Personal Statement Nazarius Celsus Dorus

                                     Personal Statement Of Nazarius Celsus Dorus 

Living with HIV is a long-term condition. Small changes here and there make all the difference, yet when it comes to medication, one can't do much apart from what one is given.

Hi, my name is Nazarius Celsus Dorus and I have been living with HIV since 3 September 2004, the fateful day that I was diagnosed. When I found out, I was numb and had no knowledge on HIV or AIDS. All I knew was that I have the virus in my body and it is multiplying. In Malaysia during that time, the medication was not free. Luckily my CD4 count was high enough that I did not require it. But I had to open my big mouth to a colleague and she told everyone at work. I was out of a job straight away.

Four years later, my CD4 count dropped to 248 and I had to start my medication – and thank God first-line HIV treatment was already free in Malaysia by that time. I was given Stavudine, 3TC and Nevirapine and also Dapsone. Two weeks later, the doctor advises me to take SLN – a combination of the three, minus Dapsone. Lo and behold, I had rashes showing up all over my body. I am allergic to the medication. The doctor then asked me to stop taking my medication for 10 days.

Ten days later, I was given a new regime of efavirenz (Stocrin or Sustiva), Stavudine and Lamivudine. It was a great combination, as I did not experience any side effects at all. None of the efavirenz side effects, either. But in less than a year, my viral load shot up to 12k+ even though I have never missed nor taken my dosage late.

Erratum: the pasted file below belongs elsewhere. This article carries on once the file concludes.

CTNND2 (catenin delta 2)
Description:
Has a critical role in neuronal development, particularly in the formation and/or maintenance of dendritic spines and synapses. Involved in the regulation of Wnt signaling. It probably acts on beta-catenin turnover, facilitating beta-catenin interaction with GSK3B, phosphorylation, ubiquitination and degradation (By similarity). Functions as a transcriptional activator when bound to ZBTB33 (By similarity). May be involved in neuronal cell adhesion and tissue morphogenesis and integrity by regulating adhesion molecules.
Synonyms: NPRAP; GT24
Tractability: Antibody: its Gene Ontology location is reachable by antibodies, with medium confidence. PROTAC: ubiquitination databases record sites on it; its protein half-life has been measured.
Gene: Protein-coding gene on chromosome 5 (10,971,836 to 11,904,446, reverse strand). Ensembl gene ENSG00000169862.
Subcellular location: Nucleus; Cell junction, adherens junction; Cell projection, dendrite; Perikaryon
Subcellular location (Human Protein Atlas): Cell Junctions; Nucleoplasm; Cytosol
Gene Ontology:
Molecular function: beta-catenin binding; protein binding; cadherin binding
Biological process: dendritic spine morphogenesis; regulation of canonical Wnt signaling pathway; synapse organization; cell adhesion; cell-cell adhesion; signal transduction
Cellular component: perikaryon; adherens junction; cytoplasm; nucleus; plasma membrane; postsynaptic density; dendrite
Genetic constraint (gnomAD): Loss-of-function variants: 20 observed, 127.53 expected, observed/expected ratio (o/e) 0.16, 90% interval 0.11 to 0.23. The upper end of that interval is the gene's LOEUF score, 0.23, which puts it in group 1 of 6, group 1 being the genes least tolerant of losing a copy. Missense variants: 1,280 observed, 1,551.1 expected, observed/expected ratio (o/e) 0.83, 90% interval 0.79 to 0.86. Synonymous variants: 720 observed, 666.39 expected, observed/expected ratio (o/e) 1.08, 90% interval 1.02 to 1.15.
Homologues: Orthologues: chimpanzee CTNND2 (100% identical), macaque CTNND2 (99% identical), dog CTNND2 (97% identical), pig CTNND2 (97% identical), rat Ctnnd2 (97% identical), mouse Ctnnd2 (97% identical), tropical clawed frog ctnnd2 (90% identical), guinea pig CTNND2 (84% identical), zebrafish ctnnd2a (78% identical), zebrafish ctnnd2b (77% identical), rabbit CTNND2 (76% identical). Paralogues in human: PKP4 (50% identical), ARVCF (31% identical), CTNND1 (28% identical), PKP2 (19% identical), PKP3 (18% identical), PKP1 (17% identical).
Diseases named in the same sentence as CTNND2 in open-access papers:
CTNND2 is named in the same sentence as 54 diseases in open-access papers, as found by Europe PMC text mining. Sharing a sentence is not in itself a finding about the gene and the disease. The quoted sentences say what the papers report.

The doctor said that I had virological failure. The counselor came to me and we started talking. She iinformed me that I had to begin second-line treatment, namely, Kaletra. And what’s more, I have to pay RM9501 per month! As someone who just started working to have to fork out 4/5 of my salary just to pay for medication, it was such a shock. Why is it so expensive???? It is not a new medication, as some people have been on it for years. It's a good thing that the other two meds I am on, ddI and lamivudine,are free, or else I would be in the red every month.

I have had to tighten my belt because Kaletra is so expensive for me. I wish the drug company would lower the price, as I know that the number of people taking Kaletra is growing higher and higher – and there are many more who can’t afford the treatment they need.








1 ~$309 USD as of May 9 according to